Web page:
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Tuesday, September 2, 2014 | Last updated: 4:56pm

UA student develops social media site



For two years, Rohan Rao has been working on making the next big social media site.

Rao, a management information systems senior set to graduate in May, has been developing his own beta app Channel Links, which is set to launch this week.

Channel Links is currently a website, and it’s being programmed to become an app. Rao has been working with programmers to help encode and update the forum’s page.

The site allows users to post existing videos, share videos with friends and like, comment and tag, just like current social media sites.

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Courtesy of Rohan Rao Rohan Rao, a management information systems senior, created a new app called Channel Links that allows users to share their favorite videos. The app is set to launch this week.

The platform is meant to be an easier way of posting videos, with an easy act of “copy and paste.” Rao said he got the idea for Channel Links after seeing one of his friends post a video on Facebook.

“I always thought that it would be funny if this kid had a channel just of all the videos he posted,” Rao said. “I also thought the same thing with another friend that posted cool music videos, if he could have a channel with all these different music videos.”

The main purpose is to share different videos from around the web and post them under different channels.

“There are billions of videos on the internet and not one way [to] discover and share them at the same time,” said Ryan Molton, a political science junior who is helping Rao promote the site. “Channel Links serves that purpose in ways that other social media doesn’t, it centralizes the process of posting and sharing different videos.”

Rao contacted Molton a couple of months ago, after seeing work on commercials that he has done for other UA students’ start-up companies, such as NoteBowl.

The current layout is being developed by Jenny Wendt, a UA alumna. Rao said Wendt is working to help make the app look better for the soft launch this week.

Rao said that his background in MIS has really helped throughout the process. Rao also credits the Eller College of Management for helping motivate him in all the classes he’s taken.

“Being in a business environment and hearing about start ups and companies [that] succeed and fail, it’s just nice to get an input from the business background,” Rao said.

Francisco Almada, a pre-business freshman, said he agrees that Eller helps prepare prospective entrepreneurs through specific classes.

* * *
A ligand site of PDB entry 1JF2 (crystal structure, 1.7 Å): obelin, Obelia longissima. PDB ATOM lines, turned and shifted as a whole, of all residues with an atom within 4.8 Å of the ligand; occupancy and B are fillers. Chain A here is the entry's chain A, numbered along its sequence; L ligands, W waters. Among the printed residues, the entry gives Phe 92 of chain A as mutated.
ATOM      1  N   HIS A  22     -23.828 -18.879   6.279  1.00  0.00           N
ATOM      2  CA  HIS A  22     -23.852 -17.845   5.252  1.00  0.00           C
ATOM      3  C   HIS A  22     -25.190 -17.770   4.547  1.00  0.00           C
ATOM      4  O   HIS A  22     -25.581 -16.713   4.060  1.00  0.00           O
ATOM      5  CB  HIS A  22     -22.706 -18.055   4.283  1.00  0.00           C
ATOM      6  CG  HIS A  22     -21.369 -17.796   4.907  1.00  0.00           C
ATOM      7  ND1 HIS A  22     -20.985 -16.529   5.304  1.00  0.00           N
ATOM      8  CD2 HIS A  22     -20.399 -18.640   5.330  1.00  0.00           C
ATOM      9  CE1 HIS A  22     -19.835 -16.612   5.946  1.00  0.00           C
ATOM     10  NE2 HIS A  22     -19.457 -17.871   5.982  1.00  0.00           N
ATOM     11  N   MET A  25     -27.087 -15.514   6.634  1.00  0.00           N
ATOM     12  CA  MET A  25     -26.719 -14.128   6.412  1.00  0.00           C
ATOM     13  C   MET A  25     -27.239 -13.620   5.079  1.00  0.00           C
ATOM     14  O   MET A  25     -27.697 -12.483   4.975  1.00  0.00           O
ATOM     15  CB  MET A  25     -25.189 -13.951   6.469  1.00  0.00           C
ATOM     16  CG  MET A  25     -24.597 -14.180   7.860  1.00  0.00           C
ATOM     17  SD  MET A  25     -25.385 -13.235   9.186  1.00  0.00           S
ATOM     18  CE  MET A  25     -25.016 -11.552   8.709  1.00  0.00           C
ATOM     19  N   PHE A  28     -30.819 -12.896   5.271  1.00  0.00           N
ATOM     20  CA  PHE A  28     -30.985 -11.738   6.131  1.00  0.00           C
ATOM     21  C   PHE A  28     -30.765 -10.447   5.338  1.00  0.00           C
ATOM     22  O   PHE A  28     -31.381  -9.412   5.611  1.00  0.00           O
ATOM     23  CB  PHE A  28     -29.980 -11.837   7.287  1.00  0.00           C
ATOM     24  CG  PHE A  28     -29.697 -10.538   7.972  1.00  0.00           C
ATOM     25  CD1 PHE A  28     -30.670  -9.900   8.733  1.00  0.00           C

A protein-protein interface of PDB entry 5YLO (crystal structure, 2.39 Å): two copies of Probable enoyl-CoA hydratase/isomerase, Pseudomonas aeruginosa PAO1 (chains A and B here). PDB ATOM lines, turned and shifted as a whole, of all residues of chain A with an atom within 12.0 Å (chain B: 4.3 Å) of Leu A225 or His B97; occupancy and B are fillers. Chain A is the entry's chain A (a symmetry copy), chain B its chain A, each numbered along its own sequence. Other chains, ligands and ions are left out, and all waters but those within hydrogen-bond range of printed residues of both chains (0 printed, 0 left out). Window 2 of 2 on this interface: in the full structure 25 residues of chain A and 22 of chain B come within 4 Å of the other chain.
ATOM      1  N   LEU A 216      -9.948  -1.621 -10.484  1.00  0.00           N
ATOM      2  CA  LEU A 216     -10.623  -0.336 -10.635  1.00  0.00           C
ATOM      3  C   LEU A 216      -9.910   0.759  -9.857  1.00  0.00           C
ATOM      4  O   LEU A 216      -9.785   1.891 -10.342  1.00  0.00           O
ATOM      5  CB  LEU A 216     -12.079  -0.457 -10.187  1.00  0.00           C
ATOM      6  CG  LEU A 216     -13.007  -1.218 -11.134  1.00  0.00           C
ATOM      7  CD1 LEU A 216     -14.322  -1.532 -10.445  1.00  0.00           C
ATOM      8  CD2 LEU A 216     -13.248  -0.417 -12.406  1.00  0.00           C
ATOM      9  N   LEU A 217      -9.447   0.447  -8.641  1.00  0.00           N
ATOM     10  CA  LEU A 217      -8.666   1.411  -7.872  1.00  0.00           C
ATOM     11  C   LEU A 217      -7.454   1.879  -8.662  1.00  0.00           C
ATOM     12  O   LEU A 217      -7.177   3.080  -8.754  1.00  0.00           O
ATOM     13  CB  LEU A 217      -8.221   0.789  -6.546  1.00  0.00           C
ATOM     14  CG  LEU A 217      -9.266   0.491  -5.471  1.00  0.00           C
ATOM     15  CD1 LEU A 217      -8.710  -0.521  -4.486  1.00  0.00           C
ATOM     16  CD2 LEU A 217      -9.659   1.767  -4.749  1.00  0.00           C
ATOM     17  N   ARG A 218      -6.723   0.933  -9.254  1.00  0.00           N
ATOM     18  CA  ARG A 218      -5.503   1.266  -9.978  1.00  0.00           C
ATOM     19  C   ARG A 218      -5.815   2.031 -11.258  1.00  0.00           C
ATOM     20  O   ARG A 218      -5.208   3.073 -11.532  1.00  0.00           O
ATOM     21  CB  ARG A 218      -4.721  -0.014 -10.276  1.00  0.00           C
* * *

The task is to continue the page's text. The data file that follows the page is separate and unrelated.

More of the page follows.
“How you finish with school can directly determine if you will succeed in starting your own business,” Almada said. “The struggle won’t necessarily be starting it, but whether or you are able to make money and able to pay off your student loans.”

Almada said he also hopes to eventually start a web app.

Other departments around the UA are also helping students develop web apps. The School of Journalism has classes on multimedia and entrepreneurial web apps taught by Mike McKisson, an assistant professor of journalism.

McKisson said the entrepreneurial class teaches students to start thinking about opportunities in the news marketplace, and using their skills to possibly create a company rather than working for a traditional newspaper.

The mobile web app classes teach students in-depth programming, encoding and how to launch their own websites.

“What I find often is that students get bogged down with classes that some of their creations go by [the] wayside because of next semester,” McKisson said. “My goal is to give them skills so they can do it again.”

Before graduation, Rao said, his goal is to obtain 1,500 users on Channel Links.

“I have really high hopes to pursue this,” Rao said. “I’ve gone through a lot of trouble doing this, I wouldn’t have intentions of doing it if I knew it was going nowhere.”

McKisson said there are very few business successes that happen overnight. In reality, he said, companies have to work very hard at first without money in order to succeed. He advises enterprising students to talk to as many people as they can and utilize all available resources.

“It’s not something that’s easy, but for a person with the right mindset and drive, starting their own company is great,” McKisson said. “There is no better time for young people to start their own companies.”


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